|To: The Office of the President of the United States|
From: Freeman, Milo D., OIF Sept. '06 - Dec. '07
RE: Detainee Abuse Photos
My name is "Milo Freeman." I am a proud supporter of your election, and an Iraq War veteran. I served in support of OIF from September of 2006 to December of 2007. I am proud to call myself a veteran. I am not, however, proud of the ways which my country has chose to view or exploit my service in the past.
While proud of my former occupation, it became clear to me very quickly that our presence in Iraq was in fact a harm to the people of that country. I believe that our presence there caused a great deal of suffering to the people of Iraq, and only served to damage our standing in the world. When I first heard that you were running for President, I eagerly supported your campaign. The night of your election was one of the proudest of my life, because, as a man of 26 years, yours was the first presidency in whose making I had truly had a hand.
I have applauded many of your sweeping accomplishments since taking office. I applaud your decisive actions on the economy, and have applauded your efforts to undo the damage of the last eight years. But there is one policy of which I must vehemently disapprove: the decision not to make public ALL of the photographs depicting detainee abuse by US forces.
I know that my comrades serve bravely every day in the service of our country. I know that their service is noble, because once it was mine. But I also believe that we are frail, that we are human, and that without the proper guidance we can fail to live up to the values that our Constitution espouses. I believe that being American does not render us incapable of sin. And in these photos, sir, I believe that we have committed many grave sins, indeed.
I understand your office's desire not to engage in partisan witch-hunting. I understand that our nation faces many challenges, and simply finding scapegoats for the recent past will solve nothing. But I also believe that we, as Americans, must LOOK our sins in the face. We must know that we have done wrong, so that we can TRULY begin to heal the wounds we have inflicted. Without this catharsis, sir, there can be no justice; there can be no healing.
I understand that the photos you have chosen not to release contain images which may incite backlash against the forces responsible. I understand that they contain images which may be upsetting to the American public. My response: good. After an era which was so marked by double standards of justice, my conscience cannot abide the sufferings depicted in these images. I cannot proudly call myself an American, a veteran, while knowing that my service contributed to this shame. It is not merely wrong, sir, it is vile. It is abomination. We allowed ourselves to forget our most basic values, and in so doing we are ALL the less for our silence. Even you, Mr. President.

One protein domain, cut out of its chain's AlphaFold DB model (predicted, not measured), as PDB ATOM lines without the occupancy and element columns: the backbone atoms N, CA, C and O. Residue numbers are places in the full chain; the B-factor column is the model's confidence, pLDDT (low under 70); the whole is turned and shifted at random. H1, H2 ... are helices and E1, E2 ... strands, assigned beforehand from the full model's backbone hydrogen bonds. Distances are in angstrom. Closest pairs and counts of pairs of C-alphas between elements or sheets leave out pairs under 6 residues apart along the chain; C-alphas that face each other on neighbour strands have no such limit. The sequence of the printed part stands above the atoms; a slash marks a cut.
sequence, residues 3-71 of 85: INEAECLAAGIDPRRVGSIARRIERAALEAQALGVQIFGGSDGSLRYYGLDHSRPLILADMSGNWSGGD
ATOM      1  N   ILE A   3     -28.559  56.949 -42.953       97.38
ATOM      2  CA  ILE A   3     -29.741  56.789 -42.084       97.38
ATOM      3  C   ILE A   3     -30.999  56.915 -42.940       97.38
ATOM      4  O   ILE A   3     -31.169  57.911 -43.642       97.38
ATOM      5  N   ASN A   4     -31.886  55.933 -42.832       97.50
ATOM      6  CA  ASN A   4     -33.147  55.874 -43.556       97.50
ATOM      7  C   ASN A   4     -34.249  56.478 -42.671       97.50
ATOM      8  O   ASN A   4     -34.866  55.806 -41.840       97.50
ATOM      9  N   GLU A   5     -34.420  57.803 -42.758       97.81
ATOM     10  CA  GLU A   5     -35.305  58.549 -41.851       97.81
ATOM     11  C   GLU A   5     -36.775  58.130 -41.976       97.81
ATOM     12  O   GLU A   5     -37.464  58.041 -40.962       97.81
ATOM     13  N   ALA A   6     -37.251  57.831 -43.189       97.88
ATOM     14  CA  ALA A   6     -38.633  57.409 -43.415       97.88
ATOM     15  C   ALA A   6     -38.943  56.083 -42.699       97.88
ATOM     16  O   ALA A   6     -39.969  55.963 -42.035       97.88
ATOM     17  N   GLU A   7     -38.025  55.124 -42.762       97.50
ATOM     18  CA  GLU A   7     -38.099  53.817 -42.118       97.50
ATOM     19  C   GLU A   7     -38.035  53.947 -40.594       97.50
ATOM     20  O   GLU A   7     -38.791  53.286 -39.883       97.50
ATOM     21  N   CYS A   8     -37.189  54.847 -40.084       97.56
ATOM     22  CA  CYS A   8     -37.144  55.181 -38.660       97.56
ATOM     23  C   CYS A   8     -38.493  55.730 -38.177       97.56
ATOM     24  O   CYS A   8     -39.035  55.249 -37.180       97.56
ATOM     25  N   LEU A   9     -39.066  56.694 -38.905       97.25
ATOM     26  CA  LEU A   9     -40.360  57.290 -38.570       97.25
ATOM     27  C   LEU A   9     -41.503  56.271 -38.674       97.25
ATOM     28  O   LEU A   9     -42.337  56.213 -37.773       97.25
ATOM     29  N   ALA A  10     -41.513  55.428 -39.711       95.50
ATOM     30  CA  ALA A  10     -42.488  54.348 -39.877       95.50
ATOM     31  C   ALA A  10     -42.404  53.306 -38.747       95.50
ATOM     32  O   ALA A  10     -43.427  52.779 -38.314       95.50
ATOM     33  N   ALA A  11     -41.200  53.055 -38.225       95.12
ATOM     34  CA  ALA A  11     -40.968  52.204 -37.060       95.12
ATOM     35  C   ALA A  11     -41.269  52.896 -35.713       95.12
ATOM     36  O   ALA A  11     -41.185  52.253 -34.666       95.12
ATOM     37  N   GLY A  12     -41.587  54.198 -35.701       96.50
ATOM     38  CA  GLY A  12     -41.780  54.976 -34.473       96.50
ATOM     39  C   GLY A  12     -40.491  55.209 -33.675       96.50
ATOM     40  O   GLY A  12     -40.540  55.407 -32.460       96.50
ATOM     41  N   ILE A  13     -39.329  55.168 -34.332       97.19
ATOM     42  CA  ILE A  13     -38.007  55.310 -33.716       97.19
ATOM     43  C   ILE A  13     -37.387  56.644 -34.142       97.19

When American forces stormed into Germany in 1945, they discovered horrors beyond belief. They saw how German soldiers had allowed themselves to be co-opted, how German citizens had willingly blinded themselves to the truth. And when they looked upon those crematories, those stacks of corpses piled like cordwood, they did the only thing they felt was right: They rounded up the surviving soldiers, and forced them to bury the dead. They rounded up the villagers, and forced them to confront the hideousness of their own sins. For not all sins are acts of comission, as you well know. In hiding the truth from the public, we are committing sins of OMISSION.
If yours is the Administration that I believed it to be, then you can maintain no silence in this. The truth, however ugly, must be made known. If the rumors are true--that the photos you have suppressed not only depict torture and humiliation, but even murder and rape--then we are bound, as Americans, to acknowledge our crimes. Without truth, there can be no healing.
I implore you, Mr. President. Serve Justice. Serve Truth. Release these photos.
Freeman, Milo D. (SPC), US Army, 2004-2008